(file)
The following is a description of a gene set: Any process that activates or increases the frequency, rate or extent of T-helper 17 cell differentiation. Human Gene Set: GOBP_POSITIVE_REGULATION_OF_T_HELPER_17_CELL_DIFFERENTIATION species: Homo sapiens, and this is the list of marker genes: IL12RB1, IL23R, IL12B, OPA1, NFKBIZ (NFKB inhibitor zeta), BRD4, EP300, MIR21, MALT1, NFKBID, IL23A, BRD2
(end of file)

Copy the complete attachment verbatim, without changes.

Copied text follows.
The following is a description of a gene set: Any process that activates or increases the frequency, rate or extent of T-helper 17 cell differentiation. Human Gene Set: GOBP_POSITIVE_REGULATION_OF_T_HELPER_17_CELL_DIFFERENTIATION species: Homo sapiens, and this is the list of marker genes: IL12RB1, IL23R, IL12B, OPA1, NFKBIZ (NFKB inhibitor zeta), BRD4, EP300, MIR21, MALT1, NFKBID, IL23A, BRD2